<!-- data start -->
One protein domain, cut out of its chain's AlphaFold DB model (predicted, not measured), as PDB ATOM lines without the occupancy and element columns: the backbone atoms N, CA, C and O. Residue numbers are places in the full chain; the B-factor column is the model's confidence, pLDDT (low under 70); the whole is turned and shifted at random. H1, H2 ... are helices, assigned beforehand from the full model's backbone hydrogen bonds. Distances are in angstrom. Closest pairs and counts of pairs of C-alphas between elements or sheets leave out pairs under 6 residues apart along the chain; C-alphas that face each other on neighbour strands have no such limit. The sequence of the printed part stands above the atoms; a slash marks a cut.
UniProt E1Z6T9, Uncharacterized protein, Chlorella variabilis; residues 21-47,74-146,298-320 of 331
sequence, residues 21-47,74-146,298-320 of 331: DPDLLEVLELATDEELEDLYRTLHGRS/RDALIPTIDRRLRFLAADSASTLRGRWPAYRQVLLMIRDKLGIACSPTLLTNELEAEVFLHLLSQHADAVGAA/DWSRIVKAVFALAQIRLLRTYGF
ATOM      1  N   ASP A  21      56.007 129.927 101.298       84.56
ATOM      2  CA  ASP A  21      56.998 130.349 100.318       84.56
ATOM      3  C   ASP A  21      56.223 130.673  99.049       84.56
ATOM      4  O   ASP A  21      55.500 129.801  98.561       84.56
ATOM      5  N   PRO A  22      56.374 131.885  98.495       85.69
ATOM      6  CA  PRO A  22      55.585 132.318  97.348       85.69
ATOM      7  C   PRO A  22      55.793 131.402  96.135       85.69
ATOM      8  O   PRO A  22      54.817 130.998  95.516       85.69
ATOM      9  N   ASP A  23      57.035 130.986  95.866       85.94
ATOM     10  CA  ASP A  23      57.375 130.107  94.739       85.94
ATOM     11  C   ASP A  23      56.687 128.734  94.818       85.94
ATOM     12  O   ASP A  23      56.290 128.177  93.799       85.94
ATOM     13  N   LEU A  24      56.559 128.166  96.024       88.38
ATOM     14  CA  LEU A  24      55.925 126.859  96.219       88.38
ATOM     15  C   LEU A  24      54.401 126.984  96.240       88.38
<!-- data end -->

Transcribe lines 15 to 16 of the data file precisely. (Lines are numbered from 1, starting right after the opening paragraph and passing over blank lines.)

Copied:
ATOM     13  N   LEU A  24      56.559 128.166  96.024       88.38
ATOM     14  CA  LEU A  24      55.925 126.859  96.219       88.38